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Reason to Celebrate!

posted Jan 15, 2014, 9:25 AM by Chad Moorehead   [ updated Jan 15, 2014, 9:50 AM ]
During preseason football camp in the late summer of 1991, the football team was gathered on the porch of the dining hall out at the TAG camp.  The day of practice had been long and very hot.  We were preparing for “lights out” in the cabins.  The coaching staff had given final instructions for the night but stopped for a few words from a teammate from a few years back.  (Notice I did not say a “former teammate,” because once you are  a Raider, you are always a Raider).  Wes Fanning had been a leader on the team when the current group of senior players were freshmen in 1988.  Wes spoke for a moment, and then he started playing his guitar.  Wes sang a rendition of a hit of the group “Alabama” from a few years prior.  The original song was “My Home’s in Alabama”, but Wes had changed the song to “My Home’s in Moore County”.  I am fairly certain I still have a cassette tape of the song tucked away with all of my old football memories.  I think about that night and that version of that song often.  

That was my senior year.  My classmates honored me with the title of “Most School Spirit.”

 I have always had a lot of pride in our schools.  But, honestly, the pride I feel is more than for our schools, it is for our community--our county.  We live in a very special place.  Few communities experience what we have here.  Our county is unique in many ways.  We may not always agree, but we will come together for each other in times of need without thinking twice.  We take care of each other, whether you were born here or moved in later.  We are more than a community, we are a family.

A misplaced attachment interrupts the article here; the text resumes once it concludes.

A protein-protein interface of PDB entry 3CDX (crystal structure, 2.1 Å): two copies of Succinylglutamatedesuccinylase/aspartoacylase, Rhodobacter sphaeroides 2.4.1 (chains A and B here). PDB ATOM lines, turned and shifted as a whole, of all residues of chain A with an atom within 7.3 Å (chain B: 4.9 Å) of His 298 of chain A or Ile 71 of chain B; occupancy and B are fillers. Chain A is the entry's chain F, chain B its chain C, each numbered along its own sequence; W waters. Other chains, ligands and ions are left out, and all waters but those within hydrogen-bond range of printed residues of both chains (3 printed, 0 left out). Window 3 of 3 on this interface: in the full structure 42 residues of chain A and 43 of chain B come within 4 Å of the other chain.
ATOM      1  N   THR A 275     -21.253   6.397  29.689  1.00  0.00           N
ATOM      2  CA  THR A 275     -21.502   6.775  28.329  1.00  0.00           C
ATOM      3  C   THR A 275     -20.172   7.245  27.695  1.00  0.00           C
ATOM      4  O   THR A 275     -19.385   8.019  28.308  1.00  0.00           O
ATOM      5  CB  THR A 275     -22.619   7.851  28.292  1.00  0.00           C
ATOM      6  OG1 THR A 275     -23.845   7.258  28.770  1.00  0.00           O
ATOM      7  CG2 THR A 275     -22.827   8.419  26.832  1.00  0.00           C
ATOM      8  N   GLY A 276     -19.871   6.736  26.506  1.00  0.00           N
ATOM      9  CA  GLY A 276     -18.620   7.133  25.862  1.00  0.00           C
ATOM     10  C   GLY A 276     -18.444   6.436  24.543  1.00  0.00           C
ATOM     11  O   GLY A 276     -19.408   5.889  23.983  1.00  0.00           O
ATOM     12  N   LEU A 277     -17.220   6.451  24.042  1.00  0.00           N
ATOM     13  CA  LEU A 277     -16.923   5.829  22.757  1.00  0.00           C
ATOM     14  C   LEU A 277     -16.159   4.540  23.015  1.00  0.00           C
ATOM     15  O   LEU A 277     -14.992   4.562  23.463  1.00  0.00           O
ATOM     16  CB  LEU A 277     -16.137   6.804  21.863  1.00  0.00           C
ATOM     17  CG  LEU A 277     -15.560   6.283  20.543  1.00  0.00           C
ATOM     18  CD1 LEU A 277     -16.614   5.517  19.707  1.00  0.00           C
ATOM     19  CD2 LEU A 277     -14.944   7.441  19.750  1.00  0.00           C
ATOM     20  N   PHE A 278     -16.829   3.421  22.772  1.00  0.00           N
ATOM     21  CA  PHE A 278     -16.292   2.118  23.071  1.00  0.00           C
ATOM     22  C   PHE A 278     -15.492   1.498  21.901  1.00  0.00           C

If our research is correct our high school, not the building, but Moore County High School, will soon be 100 years old.  Records indicate that MCHS convened for classes on August 24, 1914.  What a milestone!  (We are still attempting to determine if the class of 2014 or 2015 will be the 100th group of students to graduate.  Based on the information available, we have reason to believe it could be either.  If you have documentation that would help, please let me know!)  Our small school is not able to offer all of the various courses that larger schools nearby can offer.  We do not have the most technologically advanced school in the area.  There are several disadvantages to having such a small school in a rural area, there is no doubt.  The advantages, however, far outweigh these issues.  One of those advantages is that our children have teachers that know them, personally.  Our children are able to learn and know each member of their class.  They learn to care for each other and the adults that are taking care of them, not only the adults that are responsible for their learning from the time they are five years old (or younger) but also the adults that are taking care of the buildings and cooking their meals.  This is where our sense of community begins.  Our children are growing up in a community that cares for them, and our faculty and staff are simply an extension of that community in our school buildings.  Despite what our tourists might think, our schools are the center of our community.  


We cannot let this milestone pass without celebration.  We are a great community; we are a great family.  We are all Raiders…..WE are Moore County!


Chad Moorehead


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